Our test track was a busy corporate campus with a heavy presence of Canada geese and their goslings, so aggressive driving was pretty much out. Once I strapped in, I politely eased it around the campus as if circling a mall, looking for a parking spot. In this pre-prototype version, the road noise—a constant crunching and whining of the tires against the pavement—was surprisingly loud. Weber, who sat shotgun, assured me that he was not happy with the level of road noise, and that much of it would be hushed out over the next year and a half.
After a few laps around a campus lake, I realized what was so remarkable about the car: That once I forgot about the novelty of the silent electric drive, and once I stopped thinking about the hype and the controversy, the Volt seemed unremarkable. In a good way. A refined, nicely equipped version of this would be a real car—not a glorified golf-cart or a conventional vehicle clumsily retrofitted with a giant battery and an electric motor. The Volt mule reminded me of nothing so much as a silent version of a standard late-model Nice Sedan—a silent, gas-free version of, say, the Mazda 6 I test-drove earlier in the week. That’s a compliment: I like the Mazda 6. (The comparison also puts the moaning over the Volt’s projected $40,000 price in perspective. Subtract the $7,500 electric-car tax credit from Volt’s sticker price and suddenly you’re cross-shopping the Volt with an (admittedly heavily optioned) $32,790 Mazda 6 Grand Touring sedan.)
Once I grew bored with the respectful driving I asked Weber a leading question: “What else should I do with this before my time is up?” He supplied the answer I was looking for: “Go over by the lake and do some heavy acceleration.”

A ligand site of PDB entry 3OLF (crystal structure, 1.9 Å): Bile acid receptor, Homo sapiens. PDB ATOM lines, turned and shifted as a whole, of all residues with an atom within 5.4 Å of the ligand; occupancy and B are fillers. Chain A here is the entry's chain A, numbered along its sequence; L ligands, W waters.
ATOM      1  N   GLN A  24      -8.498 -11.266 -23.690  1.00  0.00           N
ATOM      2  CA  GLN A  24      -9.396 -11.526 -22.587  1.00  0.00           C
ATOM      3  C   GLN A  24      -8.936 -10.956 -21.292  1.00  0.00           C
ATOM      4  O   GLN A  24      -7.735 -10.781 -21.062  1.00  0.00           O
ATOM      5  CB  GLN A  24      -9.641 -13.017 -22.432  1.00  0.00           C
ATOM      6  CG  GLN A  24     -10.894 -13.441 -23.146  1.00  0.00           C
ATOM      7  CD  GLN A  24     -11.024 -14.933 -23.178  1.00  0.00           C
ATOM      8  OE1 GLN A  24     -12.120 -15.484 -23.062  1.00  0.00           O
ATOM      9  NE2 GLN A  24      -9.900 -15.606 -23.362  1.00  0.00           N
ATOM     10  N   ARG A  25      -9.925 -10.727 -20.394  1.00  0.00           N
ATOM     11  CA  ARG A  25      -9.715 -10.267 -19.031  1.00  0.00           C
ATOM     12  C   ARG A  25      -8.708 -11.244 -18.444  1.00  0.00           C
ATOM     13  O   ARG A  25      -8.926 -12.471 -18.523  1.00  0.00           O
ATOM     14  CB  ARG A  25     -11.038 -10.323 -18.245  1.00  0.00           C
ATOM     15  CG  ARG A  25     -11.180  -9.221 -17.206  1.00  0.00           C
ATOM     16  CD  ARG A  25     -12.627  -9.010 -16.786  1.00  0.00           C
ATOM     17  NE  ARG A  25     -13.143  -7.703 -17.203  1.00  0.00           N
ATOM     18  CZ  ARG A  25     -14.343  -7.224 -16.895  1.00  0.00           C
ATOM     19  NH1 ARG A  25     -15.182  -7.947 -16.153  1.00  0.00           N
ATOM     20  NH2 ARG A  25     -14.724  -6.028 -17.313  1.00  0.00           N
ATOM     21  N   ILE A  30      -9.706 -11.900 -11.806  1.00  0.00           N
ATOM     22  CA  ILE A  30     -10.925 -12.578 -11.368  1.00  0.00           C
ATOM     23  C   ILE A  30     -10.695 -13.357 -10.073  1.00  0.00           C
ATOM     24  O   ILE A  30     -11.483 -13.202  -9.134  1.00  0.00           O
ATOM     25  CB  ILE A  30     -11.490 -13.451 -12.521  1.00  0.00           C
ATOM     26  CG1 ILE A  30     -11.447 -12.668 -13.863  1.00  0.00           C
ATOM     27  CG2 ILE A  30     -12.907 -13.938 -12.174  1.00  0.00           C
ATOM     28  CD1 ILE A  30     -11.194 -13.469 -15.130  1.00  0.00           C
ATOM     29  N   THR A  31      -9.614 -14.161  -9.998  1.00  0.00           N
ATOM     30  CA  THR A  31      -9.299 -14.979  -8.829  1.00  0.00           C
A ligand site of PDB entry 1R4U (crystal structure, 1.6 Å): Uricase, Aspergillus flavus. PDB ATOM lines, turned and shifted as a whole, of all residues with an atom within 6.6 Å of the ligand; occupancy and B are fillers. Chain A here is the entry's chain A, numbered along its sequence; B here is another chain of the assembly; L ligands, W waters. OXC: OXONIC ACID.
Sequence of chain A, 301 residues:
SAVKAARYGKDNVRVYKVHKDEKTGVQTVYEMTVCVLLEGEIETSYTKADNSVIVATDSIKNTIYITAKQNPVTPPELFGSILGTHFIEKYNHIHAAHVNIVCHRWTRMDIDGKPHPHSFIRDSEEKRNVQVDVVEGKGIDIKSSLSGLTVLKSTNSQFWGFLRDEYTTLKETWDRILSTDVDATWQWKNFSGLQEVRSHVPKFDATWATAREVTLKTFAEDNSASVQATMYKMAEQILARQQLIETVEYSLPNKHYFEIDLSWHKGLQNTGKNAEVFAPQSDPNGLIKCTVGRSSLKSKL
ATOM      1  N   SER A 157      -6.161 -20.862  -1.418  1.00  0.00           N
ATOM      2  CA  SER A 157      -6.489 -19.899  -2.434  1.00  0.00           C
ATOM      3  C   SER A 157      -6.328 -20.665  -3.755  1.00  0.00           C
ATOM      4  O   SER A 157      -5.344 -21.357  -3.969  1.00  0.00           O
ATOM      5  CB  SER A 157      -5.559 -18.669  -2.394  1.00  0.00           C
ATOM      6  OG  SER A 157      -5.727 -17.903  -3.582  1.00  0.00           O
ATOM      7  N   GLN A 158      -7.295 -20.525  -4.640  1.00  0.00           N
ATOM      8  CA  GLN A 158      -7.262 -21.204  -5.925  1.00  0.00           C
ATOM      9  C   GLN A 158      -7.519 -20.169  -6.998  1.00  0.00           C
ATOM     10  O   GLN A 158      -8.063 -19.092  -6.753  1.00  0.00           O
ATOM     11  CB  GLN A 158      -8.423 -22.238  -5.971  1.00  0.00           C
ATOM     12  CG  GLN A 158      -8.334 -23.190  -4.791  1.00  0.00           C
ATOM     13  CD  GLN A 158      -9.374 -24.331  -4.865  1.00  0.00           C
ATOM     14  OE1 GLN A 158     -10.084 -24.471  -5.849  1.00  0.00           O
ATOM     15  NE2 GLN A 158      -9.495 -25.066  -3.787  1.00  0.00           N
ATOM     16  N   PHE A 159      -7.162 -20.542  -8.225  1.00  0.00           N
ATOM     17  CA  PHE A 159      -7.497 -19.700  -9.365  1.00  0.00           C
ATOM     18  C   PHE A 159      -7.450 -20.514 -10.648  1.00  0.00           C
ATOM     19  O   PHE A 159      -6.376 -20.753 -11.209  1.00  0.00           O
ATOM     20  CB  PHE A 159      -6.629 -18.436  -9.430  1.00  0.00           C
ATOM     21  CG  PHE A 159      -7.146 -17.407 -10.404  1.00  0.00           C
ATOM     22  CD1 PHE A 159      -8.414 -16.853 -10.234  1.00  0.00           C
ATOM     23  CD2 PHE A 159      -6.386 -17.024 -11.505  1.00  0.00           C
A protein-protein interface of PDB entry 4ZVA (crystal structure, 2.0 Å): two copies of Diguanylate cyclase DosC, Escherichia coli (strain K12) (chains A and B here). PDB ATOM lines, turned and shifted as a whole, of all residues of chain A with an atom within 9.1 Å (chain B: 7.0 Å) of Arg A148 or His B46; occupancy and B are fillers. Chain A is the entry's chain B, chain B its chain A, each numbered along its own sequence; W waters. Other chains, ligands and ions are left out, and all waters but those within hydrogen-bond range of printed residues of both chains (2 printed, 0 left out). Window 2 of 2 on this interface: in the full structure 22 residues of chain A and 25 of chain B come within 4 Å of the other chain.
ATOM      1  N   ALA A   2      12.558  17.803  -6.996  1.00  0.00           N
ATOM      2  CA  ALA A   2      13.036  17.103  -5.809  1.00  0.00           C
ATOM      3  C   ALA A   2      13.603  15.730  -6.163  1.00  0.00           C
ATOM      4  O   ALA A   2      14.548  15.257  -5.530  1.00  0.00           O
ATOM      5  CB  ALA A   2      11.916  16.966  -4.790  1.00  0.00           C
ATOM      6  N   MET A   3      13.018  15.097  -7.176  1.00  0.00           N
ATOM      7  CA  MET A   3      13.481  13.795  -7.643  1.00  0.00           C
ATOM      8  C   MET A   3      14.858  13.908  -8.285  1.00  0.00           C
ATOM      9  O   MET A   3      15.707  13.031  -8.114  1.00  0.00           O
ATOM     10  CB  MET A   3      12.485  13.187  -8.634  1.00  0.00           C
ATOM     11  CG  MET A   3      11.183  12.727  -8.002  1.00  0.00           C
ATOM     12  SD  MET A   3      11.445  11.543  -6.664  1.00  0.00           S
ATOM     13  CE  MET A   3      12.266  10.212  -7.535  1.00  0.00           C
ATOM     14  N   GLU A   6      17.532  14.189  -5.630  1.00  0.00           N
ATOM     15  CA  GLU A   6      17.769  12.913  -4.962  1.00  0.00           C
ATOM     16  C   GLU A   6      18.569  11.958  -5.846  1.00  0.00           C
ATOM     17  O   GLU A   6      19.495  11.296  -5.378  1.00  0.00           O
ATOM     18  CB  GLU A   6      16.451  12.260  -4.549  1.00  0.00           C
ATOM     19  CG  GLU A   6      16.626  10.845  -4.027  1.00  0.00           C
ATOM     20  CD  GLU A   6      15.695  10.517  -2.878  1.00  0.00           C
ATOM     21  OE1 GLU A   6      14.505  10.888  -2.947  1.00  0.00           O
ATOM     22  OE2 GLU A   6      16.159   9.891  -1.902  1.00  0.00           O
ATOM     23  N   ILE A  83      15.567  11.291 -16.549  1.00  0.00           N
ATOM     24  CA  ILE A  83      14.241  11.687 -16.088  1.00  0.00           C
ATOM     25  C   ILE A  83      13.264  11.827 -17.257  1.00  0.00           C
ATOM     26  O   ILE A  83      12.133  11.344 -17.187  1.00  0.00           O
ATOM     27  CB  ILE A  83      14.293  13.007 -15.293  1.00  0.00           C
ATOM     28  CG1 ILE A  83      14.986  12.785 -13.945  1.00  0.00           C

I stopped the car at the beginning of the longest stretch of road I could find, waited until it was clear of geese, and then floored it. As we rolled forward, quickly but not wildly, I couldn’t help but wonder: Where’s the tire squeal? Where’s the roar of the engine? But within a matter of seconds I was at 55 mph and out of road. I did it again, psychologically prepared for the lack of internal-combustion drama. It was exhilarating but anti-climactic. I want to know what it’s like to drive this silent ride at 100 mph, its electronically limited top speed.
Back in the garage, Weber and I stood behind the car and talked about the big picture. As Lutz had earlier, Weber confirmed that the Volt is still on track to for November 2010 production. It’s not clear how long after that you’ll be able to buy one. Actually, it’s not clear you’ll be able to “buy” one at all. According to Weber, the cars may be for lease, or they may be sold with certain incentive packages. This hasn’t been decided.
As everyone began to leave, I talked to Volt exec Tony Posawatz, who was grinning and bouncing on the balls of his heels as if it were his birthday. Like all the other GM-ers in attendance, he seemed to be blocking all thoughts of financial apocalypse. Actually, he was downright buoyant. Next week, the first of 75 production-intent prototypes was set to arrive. According to the Volt team, the things they can control are, in fact, under control.